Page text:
Breast Cancer FAQ

I have just been diagnosed with breast cancer. What do I do?

Breast cancer is a very treatable cancer and over 89% of all patients are alive at five years. Once you are diagnosed, usually after a needle biopsy performed in radiology, the next step is to contact the Auerbach Breast Center at Newton-Wellesley Hospital at 617.243.5540. The nurses will perform an intake evaluation on the phone and set you up for any additional imaging that may be required, such as an MRI. Appointments will be scheduled as necessary with a surgeon, oncologist, radiation oncologist, genetic counselor and support services.

Should I be tested for the breast cancer gene?

One in eight women will develop breast cancer. That means all women are born with a 12% lifetime risk of getting breast cancer if they live until the age of 90. Only 5% of those cancers are related to the breast cancer gene. The most common risk factors include multiple relatives with breast cancer in their 30s and 40s, ovarian cancer, or Ashkenazi-Jewish heritage. The genetic counselors at the Auerbach Breast Center will help determine if you should be tested.

Why is my treatment different than my friend’s treatment?

Breast cancer is an umbrella term for a number of different cancers. In other words, not all breast cancers are the same. Treatment is varied depending on certain features that the tumor possesses. Every tumor is analyzed closely to personalize your treatment.

How is breast cancer treated?

We have four tools in our armament with which to treat breast cancer. Not every patient will require all four stages.

1) Surgery

Surgery is usually the first step when treating breast cancer. It not only removes the tumor but also finishes the staging of the disease by getting a true measurement of the size of the cancer and sampling the lymph nodes to detect any spread. The medical and radiation oncologists use the information from surgery to plan the other arms of breast cancer treatment.

The surgical options on the breast are essentially twofold: lumpectomy and mastectomy. Survival rates are the same for patients who undergo a mastectomy and for those who have a lumpectomy followed by radiation. The decision between the two types of surgery depends on the tumor size in relationship to the breast, the ability of a patient to have radiation and whether or not a patient carries the breast cancer gene.

2) Chemotherapy

Surgery and radiation treat the breast but chemotherapy treats the body. The decision on who needs their body treated is based on a number of factors that are analyzed to estimate how aggressive the breast cancer cells are. Sometimes we start a patient on chemotherapy before their surgery to start the process of treating the body right away or to a shrink a large tumor to allow a patient to have a lumpectomy instead of a mastectomy.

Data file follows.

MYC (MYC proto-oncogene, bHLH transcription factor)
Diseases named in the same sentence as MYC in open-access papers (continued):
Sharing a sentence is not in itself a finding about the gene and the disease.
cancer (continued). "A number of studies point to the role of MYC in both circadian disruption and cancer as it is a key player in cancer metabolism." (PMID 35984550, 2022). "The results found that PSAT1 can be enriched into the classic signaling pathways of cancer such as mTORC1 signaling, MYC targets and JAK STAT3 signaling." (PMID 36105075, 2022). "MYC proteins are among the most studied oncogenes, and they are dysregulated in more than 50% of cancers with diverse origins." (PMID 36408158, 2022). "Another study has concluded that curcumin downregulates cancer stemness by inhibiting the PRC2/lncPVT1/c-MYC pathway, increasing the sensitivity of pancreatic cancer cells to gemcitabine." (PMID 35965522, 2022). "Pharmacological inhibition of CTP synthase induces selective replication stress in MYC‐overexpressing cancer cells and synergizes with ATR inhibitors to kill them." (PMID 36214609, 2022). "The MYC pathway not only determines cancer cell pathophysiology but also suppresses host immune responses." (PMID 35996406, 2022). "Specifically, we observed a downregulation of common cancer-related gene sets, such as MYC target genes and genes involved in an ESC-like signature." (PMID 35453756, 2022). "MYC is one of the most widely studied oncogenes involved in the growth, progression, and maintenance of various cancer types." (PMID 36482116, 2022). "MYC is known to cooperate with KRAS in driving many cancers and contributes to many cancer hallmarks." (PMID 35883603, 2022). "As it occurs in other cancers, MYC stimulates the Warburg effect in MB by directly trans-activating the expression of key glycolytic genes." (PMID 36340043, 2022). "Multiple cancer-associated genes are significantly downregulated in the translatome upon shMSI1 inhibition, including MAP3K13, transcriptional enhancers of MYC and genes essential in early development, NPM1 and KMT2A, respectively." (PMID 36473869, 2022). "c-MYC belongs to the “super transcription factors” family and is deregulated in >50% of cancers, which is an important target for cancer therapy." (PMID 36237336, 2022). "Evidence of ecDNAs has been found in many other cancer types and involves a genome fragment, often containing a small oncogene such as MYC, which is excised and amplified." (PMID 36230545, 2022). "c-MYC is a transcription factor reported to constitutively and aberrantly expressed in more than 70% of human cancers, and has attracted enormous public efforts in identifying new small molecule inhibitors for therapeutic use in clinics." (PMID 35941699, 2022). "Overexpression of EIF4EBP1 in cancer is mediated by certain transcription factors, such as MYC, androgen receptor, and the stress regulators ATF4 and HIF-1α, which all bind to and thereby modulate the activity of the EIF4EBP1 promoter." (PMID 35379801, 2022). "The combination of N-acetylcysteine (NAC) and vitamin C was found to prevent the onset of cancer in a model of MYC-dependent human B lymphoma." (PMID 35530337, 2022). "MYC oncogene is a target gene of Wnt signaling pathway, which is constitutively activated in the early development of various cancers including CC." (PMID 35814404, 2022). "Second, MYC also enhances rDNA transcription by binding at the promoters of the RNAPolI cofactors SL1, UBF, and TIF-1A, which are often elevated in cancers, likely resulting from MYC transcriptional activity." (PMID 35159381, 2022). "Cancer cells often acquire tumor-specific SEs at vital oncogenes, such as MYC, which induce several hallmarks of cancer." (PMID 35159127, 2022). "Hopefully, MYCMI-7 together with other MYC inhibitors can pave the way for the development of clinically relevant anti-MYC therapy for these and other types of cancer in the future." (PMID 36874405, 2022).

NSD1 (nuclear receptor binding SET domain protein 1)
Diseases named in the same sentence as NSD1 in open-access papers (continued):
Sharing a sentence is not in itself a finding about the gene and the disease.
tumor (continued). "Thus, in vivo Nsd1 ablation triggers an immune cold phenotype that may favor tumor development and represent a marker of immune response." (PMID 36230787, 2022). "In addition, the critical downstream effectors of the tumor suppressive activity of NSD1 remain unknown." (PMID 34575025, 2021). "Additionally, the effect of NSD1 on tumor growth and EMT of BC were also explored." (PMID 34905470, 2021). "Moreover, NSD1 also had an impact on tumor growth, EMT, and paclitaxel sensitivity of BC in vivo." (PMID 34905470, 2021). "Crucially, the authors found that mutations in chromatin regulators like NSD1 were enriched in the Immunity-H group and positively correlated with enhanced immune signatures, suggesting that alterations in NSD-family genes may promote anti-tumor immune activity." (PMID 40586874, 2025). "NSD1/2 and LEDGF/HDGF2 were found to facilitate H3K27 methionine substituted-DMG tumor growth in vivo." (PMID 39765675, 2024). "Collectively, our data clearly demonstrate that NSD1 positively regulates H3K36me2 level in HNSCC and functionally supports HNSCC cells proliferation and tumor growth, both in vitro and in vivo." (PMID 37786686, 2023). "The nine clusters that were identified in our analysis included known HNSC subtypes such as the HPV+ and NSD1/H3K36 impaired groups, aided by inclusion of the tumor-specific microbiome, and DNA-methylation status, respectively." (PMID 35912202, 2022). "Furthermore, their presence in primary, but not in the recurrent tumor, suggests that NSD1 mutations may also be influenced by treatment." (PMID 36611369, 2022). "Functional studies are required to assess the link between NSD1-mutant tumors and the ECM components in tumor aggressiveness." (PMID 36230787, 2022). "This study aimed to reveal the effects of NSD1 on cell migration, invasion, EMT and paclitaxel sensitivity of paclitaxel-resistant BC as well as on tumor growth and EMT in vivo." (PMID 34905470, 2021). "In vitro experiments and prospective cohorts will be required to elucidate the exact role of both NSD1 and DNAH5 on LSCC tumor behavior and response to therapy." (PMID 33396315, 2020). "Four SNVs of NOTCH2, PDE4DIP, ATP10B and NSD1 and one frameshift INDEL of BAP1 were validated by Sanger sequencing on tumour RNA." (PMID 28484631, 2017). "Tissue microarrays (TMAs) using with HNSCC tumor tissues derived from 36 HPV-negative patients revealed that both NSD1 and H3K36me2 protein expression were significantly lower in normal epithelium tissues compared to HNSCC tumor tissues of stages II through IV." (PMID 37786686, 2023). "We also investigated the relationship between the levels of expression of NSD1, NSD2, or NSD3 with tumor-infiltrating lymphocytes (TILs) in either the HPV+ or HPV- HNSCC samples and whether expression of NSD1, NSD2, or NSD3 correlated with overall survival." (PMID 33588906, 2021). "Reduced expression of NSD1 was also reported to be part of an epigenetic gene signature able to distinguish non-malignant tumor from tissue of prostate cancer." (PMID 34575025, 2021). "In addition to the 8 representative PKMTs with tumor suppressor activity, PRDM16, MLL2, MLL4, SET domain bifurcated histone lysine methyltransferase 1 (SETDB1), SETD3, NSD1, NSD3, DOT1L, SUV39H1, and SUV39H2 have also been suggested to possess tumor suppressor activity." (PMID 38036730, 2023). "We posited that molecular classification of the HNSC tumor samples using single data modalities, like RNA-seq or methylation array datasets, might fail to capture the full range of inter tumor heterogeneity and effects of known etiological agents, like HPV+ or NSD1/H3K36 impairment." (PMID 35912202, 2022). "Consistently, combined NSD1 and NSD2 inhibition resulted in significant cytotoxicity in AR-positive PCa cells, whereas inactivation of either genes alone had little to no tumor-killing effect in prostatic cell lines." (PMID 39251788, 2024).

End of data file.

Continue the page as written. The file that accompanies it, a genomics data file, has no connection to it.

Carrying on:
The decision process to recommend chemotherapy is not done in isolation. We look at a number of different characteristics such as:

  • Patient age
  • Presence of metastatic disease
  • Number of lymph nodes with cancer in them
  • Receptor status of the tumor (ER-, Her2+)
  • Oncotype dx score

3) Radiation

Radiation is used to help control disease in the breast and the axilla. All patients under the age of 72 who undergo a lumpectomy are offered radiation therapy. Patients who have a mastectomy and have a positive lymph node are also offered radiation therapy.

There are different ways to deliver radiation and they can occur over different time periods. Standard radiation happens 5 days a week for 6 weeks. Patients usually can drive themselves and fit it in before or after work. There is a 4 week program that delivers the same amount of radiation in a shorter time period. Partial breast irradiation targets the tissue around the lumpectomy cavity and happens twice a day for 5 days.

It is important to understand that a breast can only be radiated once. Therefore if a patient who had a lumpectomy followed by radiation, develops a second cancer later in time in a different part of the breast, they will usually need a mastectomy for treatment no matter how small this new cancer is.

4) Hormonal Treatment

We frequently refer to drugs like Tamoxifen or the aromatase inhibitors as hormonal treatment. In reality it is anti-hormonal treatment. These drugs which are taken by mouth for 5-7 years block either the production of estrogen (aromatase inhibitors) or the effects of estrogen (Tamoxifen) from stimulating the cancer cells from growing in estrogen receptor positive (ER+) tumors. They are not offered to patients whose tumors do not carry the estrogen receptor. Like chemotherapy, hormonal treatment helps to treat the body and the other breast.